Oceanic Ventures and the Joining of the Continents
1400 - 1550 CE
Why This Unit?
Long-distance maritime travel had a long history before the pioneering voyages that began in the late fifteenth century. The oceanic voyages of the 1400 to 1550 period, however, produced radically new information. First, mariners proved that there was open water to the south of Africa and that Europe could be linked to Asia by sailing east. Second, by sailing west to try to reach Asia, they discovered the Americas, two continents that peoples of Afroeurasia had previously not known about. And third, they demonstrated that the western Atlantic was not land-locked, that there was open water to the south of the Americas leading to the Pacific, and that Asia could indeed be reached directly from Europe as well as from the Americas by sailing west.
The new sea routes discovered became increasingly busy channels of communication between continents and countries. Across these routes passed, by conscious intent or not, people, goods, plants, animals, technologies, ideas, and diseases. Contacts multiplied over a wider range of ecosystems, involving more and more diverse peoples. The advantages of this situation increasingly became slanted towards Europeans, though the process was gradual and did not become full-fledged until well beyond 1550.
The development of our contemporary world of international organizations, multinational corporations, globalization, and both the spread of and resistance to European cultural ideas and institutions, was heavily influenced by what happened during this period of long-distance maritime exploration and encounter.
Upon completing this unit, students
will be able to:
1.) Identify reasons why mariners undertook long-distance oceanic voyages both east and west during the fifteenth and early sixteenth centuries, and comparetheChinese, Portuguese, and Spanish ventures.
2.) Evaluate what promoted, and what hindered, the novel sea voyages and their achievements during the period 1400 to 1550.
3.) Explain how, and with what results, Spain and Portugal turned the search for new sea routes into a grasp for empire in the sixteenth century.
4.) Analyze ways in which each side viewed the other in the encounters of Africans, Native Americans, and Asians with Iberians (Spanish and Portuguese) during and after the latter’s maritime expeditions of 1400 to 1550.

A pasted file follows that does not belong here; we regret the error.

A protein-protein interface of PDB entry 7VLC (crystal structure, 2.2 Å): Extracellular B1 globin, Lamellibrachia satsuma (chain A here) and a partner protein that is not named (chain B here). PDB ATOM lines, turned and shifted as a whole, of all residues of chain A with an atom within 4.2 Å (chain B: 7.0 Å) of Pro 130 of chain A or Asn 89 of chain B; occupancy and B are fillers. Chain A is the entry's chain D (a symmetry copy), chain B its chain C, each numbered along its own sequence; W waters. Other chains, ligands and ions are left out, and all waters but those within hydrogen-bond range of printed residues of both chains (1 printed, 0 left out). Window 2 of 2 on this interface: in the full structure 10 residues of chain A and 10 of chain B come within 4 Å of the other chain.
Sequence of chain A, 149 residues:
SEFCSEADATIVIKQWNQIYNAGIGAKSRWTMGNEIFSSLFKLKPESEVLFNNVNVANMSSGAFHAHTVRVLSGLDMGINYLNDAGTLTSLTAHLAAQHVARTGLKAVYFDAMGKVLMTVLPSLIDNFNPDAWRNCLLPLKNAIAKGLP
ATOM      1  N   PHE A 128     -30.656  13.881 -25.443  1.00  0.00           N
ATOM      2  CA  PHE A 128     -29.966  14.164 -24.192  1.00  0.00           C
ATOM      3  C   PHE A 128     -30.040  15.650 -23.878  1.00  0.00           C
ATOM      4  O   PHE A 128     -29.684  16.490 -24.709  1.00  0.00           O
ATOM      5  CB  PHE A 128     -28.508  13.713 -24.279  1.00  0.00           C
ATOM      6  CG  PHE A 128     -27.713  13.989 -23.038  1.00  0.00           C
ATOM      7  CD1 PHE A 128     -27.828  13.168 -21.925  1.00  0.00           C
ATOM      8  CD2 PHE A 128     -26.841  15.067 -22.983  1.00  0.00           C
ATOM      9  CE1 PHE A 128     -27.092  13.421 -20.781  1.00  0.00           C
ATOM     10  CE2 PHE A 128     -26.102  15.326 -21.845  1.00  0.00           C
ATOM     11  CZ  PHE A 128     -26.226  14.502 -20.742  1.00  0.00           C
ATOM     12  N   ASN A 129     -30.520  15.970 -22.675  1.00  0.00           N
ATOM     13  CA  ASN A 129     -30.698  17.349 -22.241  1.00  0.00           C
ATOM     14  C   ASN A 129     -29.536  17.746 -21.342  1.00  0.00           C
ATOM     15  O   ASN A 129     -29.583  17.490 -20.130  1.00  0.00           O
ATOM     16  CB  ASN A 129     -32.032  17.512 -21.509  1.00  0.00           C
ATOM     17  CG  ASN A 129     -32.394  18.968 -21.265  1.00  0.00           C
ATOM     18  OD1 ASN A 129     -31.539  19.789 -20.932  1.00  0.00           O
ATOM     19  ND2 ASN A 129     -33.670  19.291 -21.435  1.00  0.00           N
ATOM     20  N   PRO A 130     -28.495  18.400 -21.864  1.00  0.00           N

5.) Develop a toolkit for assessing the reliability of historical documents as evidence, and gain practice in its use.
Time and Materials
This unit is versatile. The variety and number of student readings, discussion questions, and activities provided are meant to give teachers choices in using materials most suited to their students, interests, and circumstances.
Time taken for the unit will vary depending on teachers’ selections and on whether the Student Handouts and some of the activities are assigned as homework.
Each of the three lessons in the unit may be used alone. Lesson 1 is likely to take the least time, and Lesson 3 the most. If the time available is severely limited, Lesson 2, which is the core of the unit, could be minimally covered in two class periods. Each of the other lessons would take an additional one to three class periods.
No materials are needed other than pencil, paper, and Student Handouts.
Table of Contents
Why this unit?
Time and materials
The historical context
This unit in the Big Era time line
Lesson 1: What Was Needed to Link Continents?
Lesson 2: Conquest of the Oceans: Where, How, and Why?
Lesson 3: Routes to Empire
Appendices: Maps of Atlantic and Indian Oceans
This unit and the Three Essential Questions
This unit and the Seven Key Themes
This unit and the Standards in Historical Thinking